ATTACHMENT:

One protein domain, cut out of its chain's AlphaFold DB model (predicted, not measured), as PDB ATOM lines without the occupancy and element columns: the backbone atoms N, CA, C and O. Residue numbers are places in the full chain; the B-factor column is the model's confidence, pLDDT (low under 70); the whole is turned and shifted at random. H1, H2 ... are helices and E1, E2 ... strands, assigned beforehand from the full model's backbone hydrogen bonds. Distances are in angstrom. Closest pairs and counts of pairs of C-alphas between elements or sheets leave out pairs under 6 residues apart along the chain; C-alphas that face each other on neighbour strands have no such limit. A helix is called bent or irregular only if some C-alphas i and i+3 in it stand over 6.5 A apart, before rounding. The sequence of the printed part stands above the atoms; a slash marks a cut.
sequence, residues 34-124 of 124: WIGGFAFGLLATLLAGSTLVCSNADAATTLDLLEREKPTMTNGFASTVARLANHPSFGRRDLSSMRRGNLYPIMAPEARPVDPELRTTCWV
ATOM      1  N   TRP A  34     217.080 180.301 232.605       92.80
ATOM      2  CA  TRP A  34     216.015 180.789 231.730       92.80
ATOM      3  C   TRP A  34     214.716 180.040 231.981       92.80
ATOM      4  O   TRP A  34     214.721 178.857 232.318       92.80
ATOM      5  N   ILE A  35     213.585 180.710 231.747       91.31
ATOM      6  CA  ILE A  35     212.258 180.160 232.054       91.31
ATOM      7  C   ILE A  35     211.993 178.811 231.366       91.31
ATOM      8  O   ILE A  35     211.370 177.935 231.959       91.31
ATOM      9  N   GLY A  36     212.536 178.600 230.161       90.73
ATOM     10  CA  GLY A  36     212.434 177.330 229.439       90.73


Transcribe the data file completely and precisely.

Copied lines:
One protein domain, cut out of its chain's AlphaFold DB model (predicted, not measured), as PDB ATOM lines without the occupancy and element columns: the backbone atoms N, CA, C and O. Residue numbers are places in the full chain; the B-factor column is the model's confidence, pLDDT (low under 70); the whole is turned and shifted at random. H1, H2 ... are helices and E1, E2 ... strands, assigned beforehand from the full model's backbone hydrogen bonds. Distances are in angstrom. Closest pairs and counts of pairs of C-alphas between elements or sheets leave out pairs under 6 residues apart along the chain; C-alphas that face each other on neighbour strands have no such limit. A helix is called bent or irregular only if some C-alphas i and i+3 in it stand over 6.5 A apart, before rounding. The sequence of the printed part stands above the atoms; a slash marks a cut.
sequence, residues 34-124 of 124: WIGGFAFGLLATLLAGSTLVCSNADAATTLDLLEREKPTMTNGFASTVARLANHPSFGRRDLSSMRRGNLYPIMAPEARPVDPELRTTCWV
ATOM      1  N   TRP A  34     217.080 180.301 232.605       92.80
ATOM      2  CA  TRP A  34     216.015 180.789 231.730       92.80
ATOM      3  C   TRP A  34     214.716 180.040 231.981       92.80
ATOM      4  O   TRP A  34     214.721 178.857 232.318       92.80
ATOM      5  N   ILE A  35     213.585 180.710 231.747       91.31
ATOM      6  CA  ILE A  35     212.258 180.160 232.054       91.31
ATOM      7  C   ILE A  35     211.993 178.811 231.366       91.31
ATOM      8  O   ILE A  35     211.370 177.935 231.959       91.31
ATOM      9  N   GLY A  36     212.536 178.600 230.161       90.73
ATOM     10  CA  GLY A  36     212.434 177.330 229.439       90.73